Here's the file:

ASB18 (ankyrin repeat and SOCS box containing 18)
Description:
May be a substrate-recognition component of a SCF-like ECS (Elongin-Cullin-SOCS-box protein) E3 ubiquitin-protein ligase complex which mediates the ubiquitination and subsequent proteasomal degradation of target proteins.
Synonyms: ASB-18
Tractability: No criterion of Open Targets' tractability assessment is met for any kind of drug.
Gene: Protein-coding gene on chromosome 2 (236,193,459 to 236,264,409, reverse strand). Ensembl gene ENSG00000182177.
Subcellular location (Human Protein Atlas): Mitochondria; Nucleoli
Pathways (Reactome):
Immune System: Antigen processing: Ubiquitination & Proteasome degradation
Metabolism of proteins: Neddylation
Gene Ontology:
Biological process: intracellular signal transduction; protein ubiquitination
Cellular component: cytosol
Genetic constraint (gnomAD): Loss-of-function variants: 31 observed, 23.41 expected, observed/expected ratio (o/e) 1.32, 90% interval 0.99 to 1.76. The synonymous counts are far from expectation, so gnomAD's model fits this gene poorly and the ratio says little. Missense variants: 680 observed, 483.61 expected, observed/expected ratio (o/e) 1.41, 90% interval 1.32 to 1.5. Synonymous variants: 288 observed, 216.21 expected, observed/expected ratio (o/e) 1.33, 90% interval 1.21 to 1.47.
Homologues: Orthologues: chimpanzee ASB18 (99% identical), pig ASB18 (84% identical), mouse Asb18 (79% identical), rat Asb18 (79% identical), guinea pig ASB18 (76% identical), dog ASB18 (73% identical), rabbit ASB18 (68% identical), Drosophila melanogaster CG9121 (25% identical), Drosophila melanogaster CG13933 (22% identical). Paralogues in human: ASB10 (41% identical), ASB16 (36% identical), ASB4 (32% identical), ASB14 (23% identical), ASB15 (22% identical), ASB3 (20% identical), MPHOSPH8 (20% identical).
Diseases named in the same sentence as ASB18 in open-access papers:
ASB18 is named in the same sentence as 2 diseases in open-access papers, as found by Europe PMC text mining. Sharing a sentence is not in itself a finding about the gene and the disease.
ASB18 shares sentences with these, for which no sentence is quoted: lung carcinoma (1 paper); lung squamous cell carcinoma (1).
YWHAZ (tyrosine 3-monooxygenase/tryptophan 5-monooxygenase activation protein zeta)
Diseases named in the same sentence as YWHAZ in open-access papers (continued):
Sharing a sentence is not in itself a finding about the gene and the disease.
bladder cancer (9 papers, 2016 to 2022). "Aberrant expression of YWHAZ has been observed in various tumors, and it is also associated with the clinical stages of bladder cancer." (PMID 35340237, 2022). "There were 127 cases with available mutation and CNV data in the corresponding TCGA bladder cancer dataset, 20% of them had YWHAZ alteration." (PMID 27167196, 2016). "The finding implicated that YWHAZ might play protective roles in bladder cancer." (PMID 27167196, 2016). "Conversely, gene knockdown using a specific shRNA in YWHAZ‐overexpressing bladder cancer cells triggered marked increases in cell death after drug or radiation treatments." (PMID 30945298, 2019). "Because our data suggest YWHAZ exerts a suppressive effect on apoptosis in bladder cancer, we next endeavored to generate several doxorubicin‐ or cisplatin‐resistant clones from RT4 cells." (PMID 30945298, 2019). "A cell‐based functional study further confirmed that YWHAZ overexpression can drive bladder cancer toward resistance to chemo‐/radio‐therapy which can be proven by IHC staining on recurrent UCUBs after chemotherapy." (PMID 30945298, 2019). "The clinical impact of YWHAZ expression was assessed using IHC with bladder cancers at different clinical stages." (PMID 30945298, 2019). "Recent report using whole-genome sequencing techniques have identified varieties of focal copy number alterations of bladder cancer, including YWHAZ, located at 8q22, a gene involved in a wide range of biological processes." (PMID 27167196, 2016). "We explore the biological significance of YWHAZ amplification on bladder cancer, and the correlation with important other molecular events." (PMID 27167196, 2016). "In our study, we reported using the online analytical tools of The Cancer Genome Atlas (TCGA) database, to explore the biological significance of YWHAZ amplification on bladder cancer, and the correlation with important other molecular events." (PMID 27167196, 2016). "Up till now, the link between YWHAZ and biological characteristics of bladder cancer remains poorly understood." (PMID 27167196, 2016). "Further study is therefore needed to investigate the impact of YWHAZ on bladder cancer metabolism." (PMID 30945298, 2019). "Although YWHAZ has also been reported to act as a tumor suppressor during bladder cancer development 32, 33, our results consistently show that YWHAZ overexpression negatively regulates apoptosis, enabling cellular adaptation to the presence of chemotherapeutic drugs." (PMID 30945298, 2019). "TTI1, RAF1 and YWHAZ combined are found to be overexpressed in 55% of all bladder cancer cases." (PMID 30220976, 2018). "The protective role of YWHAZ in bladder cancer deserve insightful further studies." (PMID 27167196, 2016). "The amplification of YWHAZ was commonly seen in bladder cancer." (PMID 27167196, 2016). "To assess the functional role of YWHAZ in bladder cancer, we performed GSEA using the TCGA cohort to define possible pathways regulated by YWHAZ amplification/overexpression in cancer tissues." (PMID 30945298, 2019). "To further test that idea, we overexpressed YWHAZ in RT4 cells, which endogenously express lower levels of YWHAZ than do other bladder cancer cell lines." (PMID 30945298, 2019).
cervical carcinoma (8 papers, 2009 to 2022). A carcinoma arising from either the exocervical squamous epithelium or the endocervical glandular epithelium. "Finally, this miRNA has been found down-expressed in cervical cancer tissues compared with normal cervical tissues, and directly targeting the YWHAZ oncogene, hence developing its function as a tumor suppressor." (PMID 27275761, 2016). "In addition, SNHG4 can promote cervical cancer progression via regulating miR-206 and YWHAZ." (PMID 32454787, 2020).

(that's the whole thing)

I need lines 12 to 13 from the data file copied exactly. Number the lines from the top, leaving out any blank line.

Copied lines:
Biological process: intracellular signal transduction; protein ubiquitination
Cellular component: cytosol